Friday, June 27, 2008

I Followed . . .

. . . interstate-80 thru Indiana, into Ohio. Some states are endless fields. The tall wheat of Kansas sways in the wind, rippling out like a body of water. Other states, like Pennsylvania, are covered in green. In those states, you and the road you're on are the eyesore. Indiana is a power line. An irritating buzz hums across the state. You feel unhealthy just being there. It's like Biff's Hill Valley of the alternate '85.

The unabridged audio recording of Frank Hebert's Dune was failing to captivate me with each mile. "What the hell is a Benny Jesuit?" I was starved. I hadn't eaten all day for fear of spoiling my appetite before Philly. Given the time table, I expected to arrive at my stopping point around five AM. I wondered how that was going to work. Eat dinner at dawn. Sleep in your car under the hot sun. Wake up around two or three and hit New York at rush hour. I don't think I planned this out very well. Crossing into PA, I pulled into the parking lot of a twentyfourhour service center. There was enough light to provide safety, but not enough to keep me awake. I leaned the seat far back. Tucked in my legs, and fell asleep.

I awoke at fourinthemorning. My ureter felt like it was crawling with termites. A half-filled, warm Gatorade bottle later, I decided to head back on the road. I nearly pulled out onto the exit before deciding that I could probably benefit from a few more hours of sleep. At ninethirty AM, I was on I-76.

Elevenfifteen. Gettysburg. Boring.

I'm accustomed to tolls running a few dollars. The toll into Philadelphia was seventeen. Cramped doesn't even begin to describe the city. No matter where you are, or where you go, you're shoulder-to-shoulder with someone. The roads and buildings are narrow. Cars park on either side of all the streets, yet the traffic is two-way. If a car wasn't stationed in close enough to the curb, it backs up traffic for blocks. People sit on the sidewalk in old dining chairs. Children run naked through the streets. As I pulled into downtown, I found myself stuck behind a sightseeing bus shaped like a duck. I rolled down the window and hung out the cab, following it for twenty minutes. There's nothing greater than stealing something intangible like a service. It's the perfect crime.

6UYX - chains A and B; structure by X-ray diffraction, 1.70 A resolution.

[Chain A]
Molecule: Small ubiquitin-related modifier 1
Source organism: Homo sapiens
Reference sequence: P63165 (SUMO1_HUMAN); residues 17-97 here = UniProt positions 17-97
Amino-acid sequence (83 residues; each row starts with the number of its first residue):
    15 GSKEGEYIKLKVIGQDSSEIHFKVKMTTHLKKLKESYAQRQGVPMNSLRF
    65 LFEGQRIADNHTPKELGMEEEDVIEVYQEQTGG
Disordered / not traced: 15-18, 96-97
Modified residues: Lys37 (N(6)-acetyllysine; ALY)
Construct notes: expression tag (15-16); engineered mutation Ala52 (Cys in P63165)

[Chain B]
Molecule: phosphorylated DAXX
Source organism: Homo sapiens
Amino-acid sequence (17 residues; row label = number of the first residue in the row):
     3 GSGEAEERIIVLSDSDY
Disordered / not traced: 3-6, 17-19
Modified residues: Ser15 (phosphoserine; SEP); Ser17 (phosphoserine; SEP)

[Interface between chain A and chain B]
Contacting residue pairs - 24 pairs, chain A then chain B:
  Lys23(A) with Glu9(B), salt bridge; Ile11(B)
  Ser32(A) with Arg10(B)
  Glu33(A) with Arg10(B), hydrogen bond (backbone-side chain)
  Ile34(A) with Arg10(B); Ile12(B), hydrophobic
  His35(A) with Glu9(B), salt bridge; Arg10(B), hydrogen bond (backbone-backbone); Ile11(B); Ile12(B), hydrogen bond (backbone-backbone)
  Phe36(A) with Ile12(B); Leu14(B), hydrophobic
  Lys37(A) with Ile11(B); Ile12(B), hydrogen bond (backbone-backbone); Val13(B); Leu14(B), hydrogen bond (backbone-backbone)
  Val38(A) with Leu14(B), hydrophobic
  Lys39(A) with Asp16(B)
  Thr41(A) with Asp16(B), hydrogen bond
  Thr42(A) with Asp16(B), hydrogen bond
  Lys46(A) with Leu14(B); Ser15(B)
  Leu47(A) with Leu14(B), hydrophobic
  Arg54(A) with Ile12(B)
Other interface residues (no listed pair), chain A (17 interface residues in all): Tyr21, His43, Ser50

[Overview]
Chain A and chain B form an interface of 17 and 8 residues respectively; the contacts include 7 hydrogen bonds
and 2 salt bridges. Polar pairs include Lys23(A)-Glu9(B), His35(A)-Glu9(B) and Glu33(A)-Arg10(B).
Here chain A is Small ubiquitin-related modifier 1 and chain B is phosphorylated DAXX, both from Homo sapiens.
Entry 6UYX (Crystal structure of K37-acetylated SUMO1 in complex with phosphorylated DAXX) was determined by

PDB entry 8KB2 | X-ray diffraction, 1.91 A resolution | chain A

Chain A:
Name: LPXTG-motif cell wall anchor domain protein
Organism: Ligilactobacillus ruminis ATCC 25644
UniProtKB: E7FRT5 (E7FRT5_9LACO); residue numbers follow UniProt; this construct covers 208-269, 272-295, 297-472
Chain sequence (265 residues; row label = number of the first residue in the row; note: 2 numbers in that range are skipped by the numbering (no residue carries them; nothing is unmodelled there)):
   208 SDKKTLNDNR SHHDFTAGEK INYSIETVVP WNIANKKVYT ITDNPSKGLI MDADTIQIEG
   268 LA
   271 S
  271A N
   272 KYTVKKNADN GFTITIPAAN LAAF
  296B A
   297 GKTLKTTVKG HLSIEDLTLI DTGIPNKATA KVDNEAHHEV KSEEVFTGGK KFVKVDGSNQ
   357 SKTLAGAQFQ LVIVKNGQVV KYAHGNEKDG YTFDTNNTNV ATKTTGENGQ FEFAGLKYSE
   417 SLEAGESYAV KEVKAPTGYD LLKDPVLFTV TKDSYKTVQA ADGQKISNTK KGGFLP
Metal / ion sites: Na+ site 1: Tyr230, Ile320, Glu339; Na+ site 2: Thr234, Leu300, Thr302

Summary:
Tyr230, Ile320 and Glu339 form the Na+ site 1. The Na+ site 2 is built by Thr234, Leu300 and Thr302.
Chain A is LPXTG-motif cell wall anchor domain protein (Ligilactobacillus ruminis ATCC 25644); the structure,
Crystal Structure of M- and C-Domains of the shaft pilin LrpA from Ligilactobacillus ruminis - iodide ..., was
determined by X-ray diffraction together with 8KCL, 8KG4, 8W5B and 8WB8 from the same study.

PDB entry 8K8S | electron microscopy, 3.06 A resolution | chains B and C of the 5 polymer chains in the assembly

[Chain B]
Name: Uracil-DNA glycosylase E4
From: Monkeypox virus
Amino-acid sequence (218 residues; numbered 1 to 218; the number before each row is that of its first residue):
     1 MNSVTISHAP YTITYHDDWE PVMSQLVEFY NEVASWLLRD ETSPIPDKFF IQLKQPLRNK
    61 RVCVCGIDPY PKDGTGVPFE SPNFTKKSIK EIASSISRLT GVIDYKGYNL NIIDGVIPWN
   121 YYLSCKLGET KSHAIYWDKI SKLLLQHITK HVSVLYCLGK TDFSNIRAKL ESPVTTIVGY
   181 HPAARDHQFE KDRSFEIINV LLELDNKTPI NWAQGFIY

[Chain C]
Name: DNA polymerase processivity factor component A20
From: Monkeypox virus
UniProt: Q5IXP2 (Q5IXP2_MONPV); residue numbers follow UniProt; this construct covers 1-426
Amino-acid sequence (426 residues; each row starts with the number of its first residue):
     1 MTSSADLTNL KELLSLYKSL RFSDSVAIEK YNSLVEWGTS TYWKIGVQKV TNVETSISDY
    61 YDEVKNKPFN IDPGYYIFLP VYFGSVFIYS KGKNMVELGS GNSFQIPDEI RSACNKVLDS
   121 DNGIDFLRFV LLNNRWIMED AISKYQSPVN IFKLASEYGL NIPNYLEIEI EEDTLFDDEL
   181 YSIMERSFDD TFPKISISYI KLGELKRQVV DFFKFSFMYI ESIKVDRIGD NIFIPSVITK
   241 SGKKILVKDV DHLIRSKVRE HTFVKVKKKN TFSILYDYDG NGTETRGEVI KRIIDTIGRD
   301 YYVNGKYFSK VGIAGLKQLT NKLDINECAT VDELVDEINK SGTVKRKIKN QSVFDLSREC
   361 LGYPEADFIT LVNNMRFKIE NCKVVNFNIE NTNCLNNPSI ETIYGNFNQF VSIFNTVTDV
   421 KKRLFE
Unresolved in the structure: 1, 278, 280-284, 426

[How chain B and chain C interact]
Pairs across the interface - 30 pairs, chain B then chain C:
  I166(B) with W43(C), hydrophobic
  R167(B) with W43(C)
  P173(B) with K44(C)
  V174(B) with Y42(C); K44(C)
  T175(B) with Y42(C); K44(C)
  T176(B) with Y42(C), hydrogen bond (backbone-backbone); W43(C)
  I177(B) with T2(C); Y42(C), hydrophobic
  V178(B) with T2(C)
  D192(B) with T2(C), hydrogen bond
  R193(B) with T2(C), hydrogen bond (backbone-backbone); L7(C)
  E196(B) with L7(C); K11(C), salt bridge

Before I left Chicago, I updated my facebook status to note that I planned on grabbing a cheesesteak from Pat's in Philly. Several people had contacted me to say that Gino's across the street is better. I figured that Pat's claims to be the inventor of the cheesesteak, I'd give them a try first, then go to Gino's to determine who offers the greater steak sandwi.

When you order from Pat's, you stand on a plaque reading, "On this spot stood Sylvester Stallone filming the great motion picture Rocky. Nov. 21, 1975". The sandwich is bread, sliced steak, and onions. I didn't know about the last ingredient. They take a paint stirrer from a giant bucket of Cheese Whiz and slap it across the sandwich. What was handed to me was downright offensive. I ate as I stood. Discarding the wrapper, I crossed the street to Gino's.

At Ginos', photos of a man who I presume to be Gino, shaking hands with various celebs, are hung alongside a sign stating, "We Are In America, Speak English." T-shirts bearing this are available for ten dollars. A faded poster is taped to the window. "In Memory of Officer Daniel Faulkner. Murdered by Mumia Abu-Jamal." Fuck. This place is owned and managed by nationalistic assholes. But they have what many claim to be the best cheeseteak in town. This is confliction.

Gino's was the better cheesesteak. But it pained me to give them my business.

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